Well, actually, there's a key qualifier: "not without a draft". The US economy could probably afford producing all that war materiel. The issue is that there simply isn't the manpower to handle it. Start a draft, and you'll get your manpower. That's the OTHER problem, though: the public doesn't want a war with Iran, isn't going to accept a war with Iran, and quite possibly will punish politicians who support a war with Iran. Yet they're going on with it anyway.
Why, you may ask?
Now THAT is the important question: why they're doing it, and what it means. There's a bunch of reasons why they'd legitimately be doing this: because they see a real threat, because they stand to personally profit, because they think it will mollify AIPAC and/or the Religious Right, because they listen to the wrong people... and lots of others. That's dodging around the central problem, though, because by and large they're doing it because everybody else in Washington is doing it. We've seen that sort of D.C. groupthink pop up again and again: the treatment of Scooter Libby, Dems' weak-kneed opposition during the last Congress (as opposed to the Republicans filibustering their butts off during this one), and most especially involving everything regarding the Iraq war, from the attitudes during the run-up: "well, of course he has WMDs", to the early going: "no WMDs, but we're building a democracy and should stand behind the President", to the remorseful: "good idea, badly run", to the current "screw Bush and his war". All absolutely backed by not only the public's consensus, but the Washington consensus.
(The sleepover, for example, is just a political stunt to take advantage of an unpopular war. The time when action matters is beforehand, and that's exactly what's not going on with Iran.)
The amazing thing is that, by all accounts, these aren't poll-driven. They can't be, or else the unpopular Iran war would be much harder to sell to politicians. In fact, the polls are so very anti-war that Dems probably stand a good chance of having a REALLY tough primary fight if Iran starts.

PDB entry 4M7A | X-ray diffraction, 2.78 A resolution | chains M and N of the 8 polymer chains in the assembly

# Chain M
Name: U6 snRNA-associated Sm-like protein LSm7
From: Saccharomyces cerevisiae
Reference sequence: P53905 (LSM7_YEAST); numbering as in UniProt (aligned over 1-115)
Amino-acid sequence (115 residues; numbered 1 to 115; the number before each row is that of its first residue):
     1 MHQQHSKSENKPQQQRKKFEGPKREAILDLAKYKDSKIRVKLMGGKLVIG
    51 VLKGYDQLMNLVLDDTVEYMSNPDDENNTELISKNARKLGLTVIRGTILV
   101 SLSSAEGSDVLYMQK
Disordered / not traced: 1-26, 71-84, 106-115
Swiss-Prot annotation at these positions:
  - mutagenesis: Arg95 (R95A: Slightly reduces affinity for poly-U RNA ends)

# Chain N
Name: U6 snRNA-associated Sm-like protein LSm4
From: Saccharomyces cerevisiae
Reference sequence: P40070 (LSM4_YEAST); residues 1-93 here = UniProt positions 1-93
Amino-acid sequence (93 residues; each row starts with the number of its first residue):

That's how powerful this groupthink is. When something is overriding a politicians' self-preservation instinct, you know it's powerful. And the sad thing is that I expect that it's nothing more controversial than the grade-school desire to, well, fit in. Even if the voters are going to punish him, the fact remains that people in congress (senators and representatives alike) are going to be spending most of their time and energy on other people in congress, as well as other Washington figures. Do they really want to be the outsider, the crank, the guy who is embarassing the group by saying "no?" Almost certainly not. If enough of official Washington believes something, it doesn't even matter whether the elected members of your party do or not; it's going to be hard to take a stand against it.
If a war with Iran does happen, it won't be because of the polls, and it won't be because of the (massively trumped up) security threat posed by Iran. It'll be because the Senators don't want to be kid on the outside of the group, looking in. It'd be sad, if it wasn't so frightening.